Since 1918, Congress has recognized the economic necessity of stimulating growth in the business sector by encouraging productive corporate divisions. The unhappy task of more than sixty years has been to draft a statute which maximizes flexibility while precluding tax avoidance abuses. Charting its way by piecemeal legislation, Congress appears to have intended tax-free treatment for stock distributions pursuant to corporate divisions motivated by reasonable business needs. Curiously, although Congress clearly has assumed that a valid business purpose must be the primary motivation for such transactions, it never has expressly addressed the matter by statute. Instead, it has devised numerous complex requirements and left the development of this capstone concept to the Treasury Department and the courts. In so doing, Congress has fostered unwarranted uncertainty in the business community and indirectly encouraged abuse and economic waste.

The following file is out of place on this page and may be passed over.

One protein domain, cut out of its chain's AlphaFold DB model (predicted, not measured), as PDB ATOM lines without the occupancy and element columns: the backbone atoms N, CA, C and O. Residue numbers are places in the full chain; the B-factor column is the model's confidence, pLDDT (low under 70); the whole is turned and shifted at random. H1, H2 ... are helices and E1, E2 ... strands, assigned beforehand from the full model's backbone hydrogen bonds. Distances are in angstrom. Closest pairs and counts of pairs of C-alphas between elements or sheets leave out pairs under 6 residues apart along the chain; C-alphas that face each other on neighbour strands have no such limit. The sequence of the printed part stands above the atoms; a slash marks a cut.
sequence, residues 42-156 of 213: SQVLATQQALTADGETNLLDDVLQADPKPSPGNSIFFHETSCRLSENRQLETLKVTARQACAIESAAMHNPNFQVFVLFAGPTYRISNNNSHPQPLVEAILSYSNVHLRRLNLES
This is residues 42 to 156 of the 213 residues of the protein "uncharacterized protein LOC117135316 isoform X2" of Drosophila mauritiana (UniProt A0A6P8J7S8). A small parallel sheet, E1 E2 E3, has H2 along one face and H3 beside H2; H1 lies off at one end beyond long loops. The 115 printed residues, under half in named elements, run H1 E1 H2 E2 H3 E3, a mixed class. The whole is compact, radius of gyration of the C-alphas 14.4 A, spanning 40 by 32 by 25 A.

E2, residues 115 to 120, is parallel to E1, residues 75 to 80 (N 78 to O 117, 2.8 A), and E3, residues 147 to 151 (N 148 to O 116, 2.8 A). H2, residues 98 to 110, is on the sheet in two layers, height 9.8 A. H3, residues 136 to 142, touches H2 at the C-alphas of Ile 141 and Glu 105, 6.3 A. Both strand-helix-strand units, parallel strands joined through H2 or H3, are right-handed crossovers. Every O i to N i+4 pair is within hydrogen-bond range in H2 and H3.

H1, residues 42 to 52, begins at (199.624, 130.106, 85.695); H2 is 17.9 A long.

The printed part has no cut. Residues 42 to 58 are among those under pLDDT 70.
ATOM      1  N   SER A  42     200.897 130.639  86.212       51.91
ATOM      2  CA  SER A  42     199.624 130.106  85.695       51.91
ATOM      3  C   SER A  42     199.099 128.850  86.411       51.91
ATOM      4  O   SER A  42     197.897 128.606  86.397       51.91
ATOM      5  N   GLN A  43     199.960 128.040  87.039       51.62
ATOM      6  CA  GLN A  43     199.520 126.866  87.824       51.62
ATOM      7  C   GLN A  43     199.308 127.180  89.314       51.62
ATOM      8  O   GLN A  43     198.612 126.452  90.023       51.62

Brenda D. Crocker,
The Business Purpose Test in Section 355 Distributions: Major Pitfalls for Close Corporation Planning,
U. Rich. L. Rev.
Available at: http://scholarship.richmond.edu/lawreview/vol15/iss4/3